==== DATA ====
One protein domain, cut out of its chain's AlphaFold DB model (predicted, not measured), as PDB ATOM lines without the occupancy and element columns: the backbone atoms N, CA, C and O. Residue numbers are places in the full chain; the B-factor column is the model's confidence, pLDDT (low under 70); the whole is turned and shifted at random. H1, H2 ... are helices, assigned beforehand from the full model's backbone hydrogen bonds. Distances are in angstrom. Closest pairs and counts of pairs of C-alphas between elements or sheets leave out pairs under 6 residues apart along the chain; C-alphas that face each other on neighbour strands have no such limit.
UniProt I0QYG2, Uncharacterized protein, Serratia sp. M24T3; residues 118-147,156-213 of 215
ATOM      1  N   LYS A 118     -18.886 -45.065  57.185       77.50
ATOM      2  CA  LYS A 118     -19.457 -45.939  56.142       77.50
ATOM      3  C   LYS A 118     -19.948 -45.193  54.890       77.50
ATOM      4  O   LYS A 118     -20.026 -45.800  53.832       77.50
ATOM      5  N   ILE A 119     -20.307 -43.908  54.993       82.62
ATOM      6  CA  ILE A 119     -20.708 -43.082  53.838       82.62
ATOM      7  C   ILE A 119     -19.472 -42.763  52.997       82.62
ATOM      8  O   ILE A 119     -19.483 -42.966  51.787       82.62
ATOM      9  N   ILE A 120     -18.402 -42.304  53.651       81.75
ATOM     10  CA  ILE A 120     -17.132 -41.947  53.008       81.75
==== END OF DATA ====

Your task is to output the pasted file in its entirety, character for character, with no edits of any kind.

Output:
One protein domain, cut out of its chain's AlphaFold DB model (predicted, not measured), as PDB ATOM lines without the occupancy and element columns: the backbone atoms N, CA, C and O. Residue numbers are places in the full chain; the B-factor column is the model's confidence, pLDDT (low under 70); the whole is turned and shifted at random. H1, H2 ... are helices, assigned beforehand from the full model's backbone hydrogen bonds. Distances are in angstrom. Closest pairs and counts of pairs of C-alphas between elements or sheets leave out pairs under 6 residues apart along the chain; C-alphas that face each other on neighbour strands have no such limit.
UniProt I0QYG2, Uncharacterized protein, Serratia sp. M24T3; residues 118-147,156-213 of 215
ATOM      1  N   LYS A 118     -18.886 -45.065  57.185       77.50
ATOM      2  CA  LYS A 118     -19.457 -45.939  56.142       77.50
ATOM      3  C   LYS A 118     -19.948 -45.193  54.890       77.50
ATOM      4  O   LYS A 118     -20.026 -45.800  53.832       77.50
ATOM      5  N   ILE A 119     -20.307 -43.908  54.993       82.62
ATOM      6  CA  ILE A 119     -20.708 -43.082  53.838       82.62
ATOM      7  C   ILE A 119     -19.472 -42.763  52.997       82.62
ATOM      8  O   ILE A 119     -19.483 -42.966  51.787       82.62
ATOM      9  N   ILE A 120     -18.402 -42.304  53.651       81.75
ATOM     10  CA  ILE A 120     -17.132 -41.947  53.008       81.75